The Busy Week itself went fine, too. I think the tutorial was a success and it finally gave some people the opportunity to work with the pipeline for the first time and take away any initial fears of working with the data. I am very proud of all the things my institute has put out with regards to the MUSE project, so I can say that from our side it was a productive week. There were other tutorials and presentation of analysis software in different stages of execution. There were one and a half days also dedicated to science talks and suddenly it felt like a conference, too. I was looking up papers and listening to people present their results and how it could apply to MUSE observations.

So I would call this week a success. While I was totally beat at the end of it, I also was inspired to keep on working on MUSE stuff here at the institute, knowing that it was being received well.

One funny experience I don’t want to forget either is me driving the AIP people back and forth from the airport in a small bus. Maneuvering the bus through unfamiliar and narrow roads while we argue over the loudness of the radio and the comfort level for the last row participants and whether we should buy goat cheese and which freeway to take and… ah, good times.

German Astronomical Society Meeting in Hamburg

 

Last week (24.9-28.9) was the German Astronomical Society Meeting in Hamburg . It was done in conjunction with the 100th birthday of the observatory near Hamburg (Bergedorf).

This was my first time at such a meeting in Germany. I had been to plenty of AAS (the American version) meetings before with all that it entailed: from the eager first year in 2003 where I knew nobody, attended every session and complained that there was just too much to see to this year where I sat at a table at the entrance with friends, waved people I knew over to talk to them or schedule drinks for later in the evening and “complain” that there are so many grad students around. I was eager to compare and make friends this side of the pond.

The session that was most relevant to my interests concerned the new instrumentation being developed for the VLT. MUSE is part of 3 large instruments that are being installed at the VLT in the next year months along with KMOS and SPHERE, so the organizers of the conference thought it would be relevant to present these instruments and other new things (e.g. improvements to the interferometer) in a large sessions to the German community. As such, I did not attend that many science sessions outside of these, the one about ALMA being the exception which was very nice.

Overall, I can’t tell you that much about the science. A lot of the highlights I already knew – Sandy Faber (Karl Schwarzschild Medal) works in my field of galaxy evolution, Cecilia Scannapieco (Biermann price) works at my institute, so I know of her work. I used to work at IPAC, of which the Herschel Science Center is a part of, albeit in the US, but a lot of science highlights from Herschel were well known, too. So, if you pay attention to your field and the press releases, most of the things at these meetings are already within your scientific knowledge. Oh well, but you’re not going to such a general meeting for that, anyway. The main thing is to see people, network and get a sense of how astronomy is going in general in the country. So it was actually two sessions I attended that had nothing to do with astronomy that were quite interesting.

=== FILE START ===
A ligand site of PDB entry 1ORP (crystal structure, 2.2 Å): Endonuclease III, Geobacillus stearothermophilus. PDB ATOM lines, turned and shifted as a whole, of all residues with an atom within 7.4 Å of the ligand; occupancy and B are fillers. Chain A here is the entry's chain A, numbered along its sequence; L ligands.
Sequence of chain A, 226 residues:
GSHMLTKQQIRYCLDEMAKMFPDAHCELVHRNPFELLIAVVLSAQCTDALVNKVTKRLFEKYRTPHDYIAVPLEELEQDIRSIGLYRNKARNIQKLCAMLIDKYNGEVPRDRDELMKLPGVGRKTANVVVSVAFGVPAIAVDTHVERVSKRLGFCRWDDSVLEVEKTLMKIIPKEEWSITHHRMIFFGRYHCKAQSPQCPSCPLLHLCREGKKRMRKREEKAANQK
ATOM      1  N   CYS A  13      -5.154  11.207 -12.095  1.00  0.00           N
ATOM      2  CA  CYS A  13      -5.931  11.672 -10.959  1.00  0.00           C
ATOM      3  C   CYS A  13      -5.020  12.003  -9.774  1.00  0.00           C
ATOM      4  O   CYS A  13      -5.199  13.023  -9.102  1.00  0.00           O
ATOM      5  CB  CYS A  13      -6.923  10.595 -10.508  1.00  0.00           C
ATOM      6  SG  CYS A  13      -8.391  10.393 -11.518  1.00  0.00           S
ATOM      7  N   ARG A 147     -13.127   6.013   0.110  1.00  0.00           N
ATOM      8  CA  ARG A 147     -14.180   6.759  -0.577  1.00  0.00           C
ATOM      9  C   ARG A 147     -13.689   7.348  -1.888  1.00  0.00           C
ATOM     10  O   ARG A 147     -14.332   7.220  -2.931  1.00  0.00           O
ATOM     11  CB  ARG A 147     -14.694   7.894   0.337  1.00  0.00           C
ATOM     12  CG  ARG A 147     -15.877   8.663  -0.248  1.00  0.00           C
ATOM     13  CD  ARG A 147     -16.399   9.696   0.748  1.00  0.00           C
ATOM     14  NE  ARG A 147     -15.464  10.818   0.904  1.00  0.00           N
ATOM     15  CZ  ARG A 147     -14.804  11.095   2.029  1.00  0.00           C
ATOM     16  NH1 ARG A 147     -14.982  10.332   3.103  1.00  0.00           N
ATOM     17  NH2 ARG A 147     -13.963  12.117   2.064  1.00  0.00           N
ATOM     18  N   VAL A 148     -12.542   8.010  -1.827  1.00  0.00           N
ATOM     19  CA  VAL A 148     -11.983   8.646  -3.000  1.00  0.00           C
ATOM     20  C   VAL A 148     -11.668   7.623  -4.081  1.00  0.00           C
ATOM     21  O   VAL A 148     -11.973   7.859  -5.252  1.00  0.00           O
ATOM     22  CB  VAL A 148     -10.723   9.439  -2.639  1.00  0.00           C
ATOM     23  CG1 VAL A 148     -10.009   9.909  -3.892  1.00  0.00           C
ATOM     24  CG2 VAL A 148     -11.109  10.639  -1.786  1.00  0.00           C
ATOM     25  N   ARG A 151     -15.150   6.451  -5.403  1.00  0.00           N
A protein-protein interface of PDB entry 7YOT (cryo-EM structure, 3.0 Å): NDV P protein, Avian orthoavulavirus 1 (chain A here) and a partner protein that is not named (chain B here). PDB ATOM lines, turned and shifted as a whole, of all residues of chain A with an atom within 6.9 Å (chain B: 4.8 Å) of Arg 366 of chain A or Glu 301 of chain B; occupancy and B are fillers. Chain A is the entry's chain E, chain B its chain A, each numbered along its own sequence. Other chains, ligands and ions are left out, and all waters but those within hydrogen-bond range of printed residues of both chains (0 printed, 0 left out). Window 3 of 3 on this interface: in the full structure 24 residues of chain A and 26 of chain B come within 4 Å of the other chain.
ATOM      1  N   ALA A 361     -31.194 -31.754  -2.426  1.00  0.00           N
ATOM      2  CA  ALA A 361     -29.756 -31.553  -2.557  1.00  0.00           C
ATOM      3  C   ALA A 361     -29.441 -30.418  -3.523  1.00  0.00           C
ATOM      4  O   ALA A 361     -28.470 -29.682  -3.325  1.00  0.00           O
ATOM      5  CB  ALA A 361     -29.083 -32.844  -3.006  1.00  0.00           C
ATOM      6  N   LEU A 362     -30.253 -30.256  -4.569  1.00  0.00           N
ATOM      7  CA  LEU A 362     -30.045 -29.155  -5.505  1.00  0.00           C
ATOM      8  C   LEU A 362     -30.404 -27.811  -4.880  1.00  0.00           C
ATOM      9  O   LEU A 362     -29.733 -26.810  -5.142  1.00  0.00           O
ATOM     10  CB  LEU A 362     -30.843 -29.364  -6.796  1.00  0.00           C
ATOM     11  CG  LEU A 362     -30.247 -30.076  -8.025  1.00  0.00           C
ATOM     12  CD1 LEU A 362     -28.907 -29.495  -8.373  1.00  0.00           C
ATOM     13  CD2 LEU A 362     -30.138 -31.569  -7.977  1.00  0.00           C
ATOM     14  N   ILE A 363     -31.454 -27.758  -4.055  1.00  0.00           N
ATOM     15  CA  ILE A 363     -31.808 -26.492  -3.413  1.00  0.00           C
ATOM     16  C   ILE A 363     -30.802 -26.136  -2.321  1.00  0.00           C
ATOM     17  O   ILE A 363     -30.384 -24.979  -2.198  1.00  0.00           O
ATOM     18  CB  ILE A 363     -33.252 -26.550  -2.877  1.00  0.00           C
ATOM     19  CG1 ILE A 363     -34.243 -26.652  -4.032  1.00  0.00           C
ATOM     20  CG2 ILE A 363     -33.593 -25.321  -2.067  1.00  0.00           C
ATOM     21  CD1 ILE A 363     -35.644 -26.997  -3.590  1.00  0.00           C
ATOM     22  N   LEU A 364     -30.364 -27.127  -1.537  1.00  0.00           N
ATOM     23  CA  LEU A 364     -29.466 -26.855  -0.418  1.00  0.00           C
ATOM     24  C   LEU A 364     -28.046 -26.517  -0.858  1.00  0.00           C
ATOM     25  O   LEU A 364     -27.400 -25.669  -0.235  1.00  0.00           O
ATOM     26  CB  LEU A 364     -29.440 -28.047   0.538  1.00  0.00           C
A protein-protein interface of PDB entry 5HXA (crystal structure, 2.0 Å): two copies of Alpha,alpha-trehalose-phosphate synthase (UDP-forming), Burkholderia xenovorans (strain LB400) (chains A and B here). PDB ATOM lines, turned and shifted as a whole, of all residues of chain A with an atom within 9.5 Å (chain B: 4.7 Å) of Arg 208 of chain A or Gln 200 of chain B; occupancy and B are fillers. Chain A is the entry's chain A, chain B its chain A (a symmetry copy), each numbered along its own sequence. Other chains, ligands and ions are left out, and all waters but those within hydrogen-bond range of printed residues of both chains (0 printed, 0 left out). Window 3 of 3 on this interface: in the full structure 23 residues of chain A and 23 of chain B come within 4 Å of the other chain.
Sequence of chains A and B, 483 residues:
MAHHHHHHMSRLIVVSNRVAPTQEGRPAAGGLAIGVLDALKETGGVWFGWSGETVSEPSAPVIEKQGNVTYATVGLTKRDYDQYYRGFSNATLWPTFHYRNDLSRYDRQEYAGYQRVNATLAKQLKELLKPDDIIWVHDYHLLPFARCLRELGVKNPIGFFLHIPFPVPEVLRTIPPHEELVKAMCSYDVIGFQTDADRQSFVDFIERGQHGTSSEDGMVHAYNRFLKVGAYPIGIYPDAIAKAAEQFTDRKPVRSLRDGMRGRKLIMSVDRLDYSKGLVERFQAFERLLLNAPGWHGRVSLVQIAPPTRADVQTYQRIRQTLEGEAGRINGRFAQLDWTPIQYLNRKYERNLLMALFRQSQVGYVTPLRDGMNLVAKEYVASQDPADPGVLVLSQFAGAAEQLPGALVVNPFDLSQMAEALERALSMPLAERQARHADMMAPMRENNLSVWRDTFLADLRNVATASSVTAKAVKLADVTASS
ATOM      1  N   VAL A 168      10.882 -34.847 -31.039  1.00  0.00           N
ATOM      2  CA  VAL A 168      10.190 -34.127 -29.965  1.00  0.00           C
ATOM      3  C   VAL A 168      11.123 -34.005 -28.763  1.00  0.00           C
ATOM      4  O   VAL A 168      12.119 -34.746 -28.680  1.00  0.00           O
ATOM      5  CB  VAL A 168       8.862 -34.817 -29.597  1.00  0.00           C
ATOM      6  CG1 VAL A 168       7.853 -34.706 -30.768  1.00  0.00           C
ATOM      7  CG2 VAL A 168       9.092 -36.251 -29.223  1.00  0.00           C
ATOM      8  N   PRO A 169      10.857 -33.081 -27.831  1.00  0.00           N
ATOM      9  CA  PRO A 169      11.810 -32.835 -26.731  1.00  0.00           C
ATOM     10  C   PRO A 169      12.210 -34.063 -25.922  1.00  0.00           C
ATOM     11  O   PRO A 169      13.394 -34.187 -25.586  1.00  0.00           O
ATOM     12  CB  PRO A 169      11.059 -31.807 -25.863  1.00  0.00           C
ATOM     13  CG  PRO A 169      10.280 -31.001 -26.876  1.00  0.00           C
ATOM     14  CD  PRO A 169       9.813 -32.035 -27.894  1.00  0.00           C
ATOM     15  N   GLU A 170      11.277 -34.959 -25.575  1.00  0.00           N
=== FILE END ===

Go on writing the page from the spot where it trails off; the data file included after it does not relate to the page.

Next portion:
The first was the workshop of the Astro-Frauen-Netzwerk¬†which is intended to be Germany’s version of the “AAS Committee on the Status of Women in Astronomy“. It featured a really nice presentation on continuing work by J. Fohlmeister on “Career situation of female astronomers in Germany” (Arxiv link), now with more representative surveys also of german men and of scientist (men and women) in the UK. Some highlights of the talk that I took home, because they stood out so much,¬†were how german men kind of stood out with regards to the other three groups (german women, uk women, uk men). I am paraphrasing, but german men hardly found their jobs on the internet (while the other groups did) and they saw opportunities¬†and experienced career growth when they had children (while the other groups saw childbearing as a burden). As for the rest of the workshop, I could wax poetic about matters concerning female german astronomers, but I think it doesn’t fit the scope of this blog. Let’s just say that I see these groups as an opportunity to network and help each other. I was shocked to hear that other male astronomers have problems with such a network even existing (insert appalled emoticon here!).

The second was the general meeting of the members of the German Astronomical Society. It was almost sweet how lovingly and serious everybody took their task and I appreciate all the hard work the board does. So even though this long session had nothing to do with astronomy it was interesting observing the apparent hierarchies within the society.

The last highlight was the conference dinner at the observatory in Bergedorf where they were celebrating their 100 year existence. The dinner experience was well thought out in that you passed various stations of starters, grill, cocktails until you at long last gathered in the library for coffee and dessert. That way, you visited the main stations of the observatory without missing interesting dinner conversations. At the library there was a long speech given by Prof. Dieter Reimers (now retired) explaining the history of the observatory. It was a well done speech interjecting lots of personal anecdotes and funny facts and I was surprised that 45 minutes of the speech had passed so quickly. Overall, an excellent evening and I am happy that I finally visited that observatory.

Lastly I have to mention two things that weren’t so great, but for which the organizers had little wiggle room or fault:

a) The ESO deadline was early on Thursday along with the NOAO deadline on Friday. This made me miss lots of sessions and I was stuck at the hotel writing and reading proposals rather than attending social events.

b) The weather was quite bad, it probably rained for most of the conference. I could sneak away early on Friday to buy toys for my daughter (a boat and a compass, of course) and it was the only morning where it wasn’t pouring. The image at the top of this post was taken at that time. I had been in Hamburg before, but if you ever find yourself there a harbor tour is definitely a must!

If I can, I would gladly attend the conference next year in T√ľbingen!